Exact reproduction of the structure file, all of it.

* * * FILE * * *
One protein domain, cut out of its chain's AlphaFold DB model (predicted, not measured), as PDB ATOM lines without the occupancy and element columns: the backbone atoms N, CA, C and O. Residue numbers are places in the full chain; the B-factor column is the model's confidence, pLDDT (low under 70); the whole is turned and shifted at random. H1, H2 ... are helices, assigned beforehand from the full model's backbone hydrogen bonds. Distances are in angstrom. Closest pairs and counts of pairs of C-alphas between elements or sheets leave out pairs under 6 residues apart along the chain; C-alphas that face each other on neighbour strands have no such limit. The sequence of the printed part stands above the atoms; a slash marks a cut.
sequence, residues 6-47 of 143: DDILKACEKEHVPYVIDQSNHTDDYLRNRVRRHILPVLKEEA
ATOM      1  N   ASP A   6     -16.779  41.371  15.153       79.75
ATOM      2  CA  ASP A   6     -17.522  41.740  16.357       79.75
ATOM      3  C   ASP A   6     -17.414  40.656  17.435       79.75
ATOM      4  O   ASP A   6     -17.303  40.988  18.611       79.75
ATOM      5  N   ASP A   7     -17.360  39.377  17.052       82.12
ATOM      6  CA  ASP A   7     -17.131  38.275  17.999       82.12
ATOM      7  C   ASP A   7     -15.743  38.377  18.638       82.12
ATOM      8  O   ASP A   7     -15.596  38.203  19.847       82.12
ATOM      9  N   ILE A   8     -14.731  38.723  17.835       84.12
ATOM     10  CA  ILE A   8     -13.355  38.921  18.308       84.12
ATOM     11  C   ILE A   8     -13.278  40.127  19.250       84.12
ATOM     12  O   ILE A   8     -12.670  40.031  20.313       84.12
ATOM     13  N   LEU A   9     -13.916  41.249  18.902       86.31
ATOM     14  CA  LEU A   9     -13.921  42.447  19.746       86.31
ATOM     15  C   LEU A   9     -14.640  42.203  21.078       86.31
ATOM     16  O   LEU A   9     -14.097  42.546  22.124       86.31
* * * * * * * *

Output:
One protein domain, cut out of its chain's AlphaFold DB model (predicted, not measured), as PDB ATOM lines without the occupancy and element columns: the backbone atoms N, CA, C and O. Residue numbers are places in the full chain; the B-factor column is the model's confidence, pLDDT (low under 70); the whole is turned and shifted at random. H1, H2 ... are helices, assigned beforehand from the full model's backbone hydrogen bonds. Distances are in angstrom. Closest pairs and counts of pairs of C-alphas between elements or sheets leave out pairs under 6 residues apart along the chain; C-alphas that face each other on neighbour strands have no such limit. The sequence of the printed part stands above the atoms; a slash marks a cut.
sequence, residues 6-47 of 143: DDILKACEKEHVPYVIDQSNHTDDYLRNRVRRHILPVLKEEA
ATOM      1  N   ASP A   6     -16.779  41.371  15.153       79.75
ATOM      2  CA  ASP A   6     -17.522  41.740  16.357       79.75
ATOM      3  C   ASP A   6     -17.414  40.656  17.435       79.75
ATOM      4  O   ASP A   6     -17.303  40.988  18.611       79.75
ATOM      5  N   ASP A   7     -17.360  39.377  17.052       82.12
ATOM      6  CA  ASP A   7     -17.131  38.275  17.999       82.12
ATOM      7  C   ASP A   7     -15.743  38.377  18.638       82.12
ATOM      8  O   ASP A   7     -15.596  38.203  19.847       82.12
ATOM      9  N   ILE A   8     -14.731  38.723  17.835       84.12
ATOM     10  CA  ILE A   8     -13.355  38.921  18.308       84.12
ATOM     11  C   ILE A   8     -13.278  40.127  19.250       84.12
ATOM     12  O   ILE A   8     -12.670  40.031  20.313       84.12
ATOM     13  N   LEU A   9     -13.916  41.249  18.902       86.31
ATOM     14  CA  LEU A   9     -13.921  42.447  19.746       86.31
ATOM     15  C   LEU A   9     -14.640  42.203  21.078       86.31
ATOM     16  O   LEU A   9     -14.097  42.546  22.124       86.31